Wall Street Journal
May 28, 2011
In the 1982 film Fast Times at Ridgemont High, the character Jeff Spicoli expresses the Jeffersonian thesis that American democracy required "cool rules . . . pronto," lest our polity become just as "bogus" as the British rule it replaced. Where's Spicoli when you need him in Washington?
The closest thing we have is White House regulatory czar Cass Sunstein, who this week delivered a progress report on Mr. Obama's January announcement that the feds were going to review and then kill unnecessary rules across the bureaucracy. Mr. Sunstein reported some anecdotal success, including the fact that the Environmental Protection Agency has agreed to stop treating milk spills as "oil" spills for the purpose of regulating farms.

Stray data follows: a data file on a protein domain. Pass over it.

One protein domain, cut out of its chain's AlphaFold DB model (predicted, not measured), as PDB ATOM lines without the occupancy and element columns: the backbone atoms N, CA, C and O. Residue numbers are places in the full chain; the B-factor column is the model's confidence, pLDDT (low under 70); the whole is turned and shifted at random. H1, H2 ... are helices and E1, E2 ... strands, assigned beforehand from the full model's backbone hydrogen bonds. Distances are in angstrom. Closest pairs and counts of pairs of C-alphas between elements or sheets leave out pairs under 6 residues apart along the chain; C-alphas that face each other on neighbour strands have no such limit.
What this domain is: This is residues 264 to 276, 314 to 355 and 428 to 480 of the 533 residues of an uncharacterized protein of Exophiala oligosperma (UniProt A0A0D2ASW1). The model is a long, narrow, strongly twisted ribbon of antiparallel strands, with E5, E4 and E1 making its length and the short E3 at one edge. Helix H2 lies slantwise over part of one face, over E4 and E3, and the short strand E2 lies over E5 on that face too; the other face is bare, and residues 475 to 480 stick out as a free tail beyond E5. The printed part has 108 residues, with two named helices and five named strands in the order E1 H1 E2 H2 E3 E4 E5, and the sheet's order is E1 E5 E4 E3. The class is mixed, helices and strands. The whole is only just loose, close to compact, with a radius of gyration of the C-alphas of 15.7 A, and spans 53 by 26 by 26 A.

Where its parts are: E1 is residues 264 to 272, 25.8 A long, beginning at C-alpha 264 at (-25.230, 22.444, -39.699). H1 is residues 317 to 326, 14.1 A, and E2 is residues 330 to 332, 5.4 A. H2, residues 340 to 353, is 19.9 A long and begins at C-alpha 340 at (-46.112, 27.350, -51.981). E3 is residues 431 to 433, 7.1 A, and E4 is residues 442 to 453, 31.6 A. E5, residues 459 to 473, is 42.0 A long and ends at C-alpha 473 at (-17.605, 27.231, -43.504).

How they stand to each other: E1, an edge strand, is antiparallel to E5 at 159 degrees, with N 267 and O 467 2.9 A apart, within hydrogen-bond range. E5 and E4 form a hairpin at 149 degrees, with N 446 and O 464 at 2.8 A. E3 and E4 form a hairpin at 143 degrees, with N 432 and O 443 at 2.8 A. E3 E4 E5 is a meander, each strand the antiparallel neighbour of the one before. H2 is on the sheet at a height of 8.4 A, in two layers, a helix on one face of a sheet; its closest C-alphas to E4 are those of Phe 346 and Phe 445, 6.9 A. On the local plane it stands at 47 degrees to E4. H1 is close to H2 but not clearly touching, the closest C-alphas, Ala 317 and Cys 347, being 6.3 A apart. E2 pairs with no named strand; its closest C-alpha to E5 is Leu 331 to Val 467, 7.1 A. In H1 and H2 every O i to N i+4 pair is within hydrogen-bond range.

You read that right. It took a Presidential-level review to get the EPA to stop treating spilled milk like an oil slick. After we wrote about this folly on January 27 ("Land of Milk and Regulation"), EPA Administrator Lisa Jackson assailed us at a Congressional hearing. We can only imagine the protest she put up against Mr. Sunstein.
More broadly, Mr. Sunstein reports that his review has resulted in "immediate steps to save individuals, businesses, and state and local governments hundreds of millions of dollars every year in regulatory burdens."
Alas, this doesn't begin to ease the economic burden of regulation. In research sponsored by the federal Small Business Administration, Lafayette College economists Mark and Nicole Crain have estimated that Americans were spending more than $1.7 trillion annually just to comply with federal regulations—and that was before Mr. Obama took office.